EARLIER this year, moneycontrol.com, one of the country’s most respected financial portals, had a story by Maryam Faroqui on the red-hot hospitality industry. The piece spoke about the speed at which global hotel chains are expanding into the Indian hinterland. ‘’Marriott, the world’s largest hotel chain,’’ the piece added, “plans to add 100 properties in India by 2025. Hilton, the third biggest, wants to double the number of hotels in three years. And more international hotel groups are expanding beyond the country’s metros. French hospitality group Accor is focusing on developing economy- and mid-scale brands primarily in Tier-II and III cities through franchises in a country it deems a key growth market. For premium brands, the company is focusing on Tier-I and II cities under the management contract, with the possibility of considering franchises.’’
All-time high occupancy
Credit rating agency ICRA has in a perspective on the hotel industry outlined that premium hotel occupancy should be at an all-time high of around 70-75 per cent in FY24. “Sustenance of domestic leisure travel, higher bookings from meetings, incentives, conferences, and exhibitions (MICE), and business travel, along with an increase in foreign tourist arrivals (FTAs), would support demand.
The industry is also likely to benefit from specific events like the G20 summit and the ICC World Cup 2023,” it said. ICRA estimated that revenue growth for the industry in FY24 was likely to be in the 13-15 per cent range. One reason for such a fantastic return is ‘’ the costrationalisation measures undertaken during the Covid period, along with operating leverage benefits, resulted in a sharp expansion in margins.”
Shaman Chellaram, Senior Director (Asia), hotel advisory, Colliers Hong Kong, told Singapore’s South China Morning Post “India has the potential to be a major growth driver for [AsiaPacific] with its large and growing population, expanding middle class and economic progress.” To that, said Chellaram, one could add the fact that the market is also underserved in that there are just about 2.6 million hotel rooms in a country expecting 30 million visitors a year by 2030.
Major growth engine
“The hospitality and tourism sector is set to be a major growth engine for India in the next decade in terms of both domestic tourism and inbound and outbound tourism, benefiting both the local Indian economy and the wider AsiaPacific hotel sector,” said Chellaram.
He is right, the hospitality industry is viewed as a critical element of the country’s Make-in-India programme and was described by Finance Minister Nirmala Sitharaman as a `sunrise sector’. It is expected to contribute over $260 billion to the country’s GDP by 2028. For example, the Government has the Swadesh Darshan Scheme, which aims at creating a national network of religious tourism. The draft tourism policy talks about close to $400 billion in foreign exchange earnings from tourism by 2047.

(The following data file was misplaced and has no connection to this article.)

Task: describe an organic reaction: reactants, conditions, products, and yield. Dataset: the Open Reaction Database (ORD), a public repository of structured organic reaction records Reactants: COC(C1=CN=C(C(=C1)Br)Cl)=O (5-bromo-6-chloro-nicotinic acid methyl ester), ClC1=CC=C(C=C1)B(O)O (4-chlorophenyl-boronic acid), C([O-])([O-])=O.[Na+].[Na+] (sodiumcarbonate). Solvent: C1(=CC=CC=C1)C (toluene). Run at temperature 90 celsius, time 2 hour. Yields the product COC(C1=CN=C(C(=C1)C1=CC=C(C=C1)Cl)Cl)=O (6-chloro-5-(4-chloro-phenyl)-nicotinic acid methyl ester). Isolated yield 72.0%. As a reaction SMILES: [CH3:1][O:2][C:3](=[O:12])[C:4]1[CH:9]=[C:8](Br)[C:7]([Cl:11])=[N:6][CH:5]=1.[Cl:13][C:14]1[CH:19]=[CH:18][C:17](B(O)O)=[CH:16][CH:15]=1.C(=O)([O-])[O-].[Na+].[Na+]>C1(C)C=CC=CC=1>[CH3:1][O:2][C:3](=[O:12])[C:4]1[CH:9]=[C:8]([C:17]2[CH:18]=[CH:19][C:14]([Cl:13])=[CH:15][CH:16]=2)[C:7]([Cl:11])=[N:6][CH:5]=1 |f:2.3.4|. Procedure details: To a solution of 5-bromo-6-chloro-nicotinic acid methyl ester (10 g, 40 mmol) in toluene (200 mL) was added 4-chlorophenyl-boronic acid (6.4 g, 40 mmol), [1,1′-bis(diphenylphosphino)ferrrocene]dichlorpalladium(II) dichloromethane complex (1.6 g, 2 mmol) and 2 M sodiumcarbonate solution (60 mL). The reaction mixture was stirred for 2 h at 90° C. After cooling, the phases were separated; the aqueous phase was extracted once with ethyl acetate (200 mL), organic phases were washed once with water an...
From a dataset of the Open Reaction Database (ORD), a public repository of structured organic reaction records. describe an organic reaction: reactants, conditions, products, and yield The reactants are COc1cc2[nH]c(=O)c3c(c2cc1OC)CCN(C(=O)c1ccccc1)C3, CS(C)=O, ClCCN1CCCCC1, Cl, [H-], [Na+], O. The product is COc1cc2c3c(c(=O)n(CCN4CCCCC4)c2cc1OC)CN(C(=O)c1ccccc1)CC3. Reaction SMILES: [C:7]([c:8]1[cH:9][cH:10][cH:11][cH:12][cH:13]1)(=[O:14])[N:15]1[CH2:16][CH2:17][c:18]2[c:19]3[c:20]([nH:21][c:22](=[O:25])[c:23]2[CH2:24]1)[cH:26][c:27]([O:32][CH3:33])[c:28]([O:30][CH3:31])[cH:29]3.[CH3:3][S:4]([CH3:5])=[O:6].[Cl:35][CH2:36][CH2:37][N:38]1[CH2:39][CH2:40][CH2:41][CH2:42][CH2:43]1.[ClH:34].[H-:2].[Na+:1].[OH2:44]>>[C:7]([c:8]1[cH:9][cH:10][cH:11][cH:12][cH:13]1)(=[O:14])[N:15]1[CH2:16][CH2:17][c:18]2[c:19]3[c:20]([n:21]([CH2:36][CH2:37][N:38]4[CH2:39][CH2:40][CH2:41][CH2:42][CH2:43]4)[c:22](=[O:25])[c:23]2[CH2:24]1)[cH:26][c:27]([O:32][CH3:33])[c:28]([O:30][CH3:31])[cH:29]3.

Like many things that changed substantially during Covid, one element that caught the attention of the hospitality industry was the hardiness and resilience of the smaller towns and cities of India. Vikramjit Singh, President of Lemon Tree Hotels, which runs over 80 hotels across the country, told the media, “One big learning from Covid-19 is that smaller cities and towns are the most resilient. They have bounced back much faster and much stronger than the big cities.”
Tier-II and Tier-III cities
As the Economic Times reported recently: ‘’The share of hotel rooms in the tier-II and tier-III cities increased to 38% of the total inventory at the end of 2022 from 33% four years ago, according to a recent HVS-Anarock report. The share of hotel rooms in metros reduced to 19 per cent from 30 per cent during the period.
“Cities such as Agra, Haridwar, Manali, McLeod Ganj, Kasauli, Katra, Mahabaleshwar, Puri, Pushkar, Rishikesh, Tirupati and Vrindavan reported the opening of new hotels in the mid-market and upscale segments.
“Travel trends such as weekend getaways, road trips, staycation (vacation close to home), workation (leisure trip in which work is an add-on) and Bleisure (business trip which gets extended to leisure trip) have boosted leisure travel in the past two years.’’
What we haven’t added here is the phenomenal growth in air travel and the spectacular highway network across the country that has also added to the allure of travel and leisure. It is a multiplicity of factors that have dovetailed to produce this sustained growth that is unlikely to end anytime soon.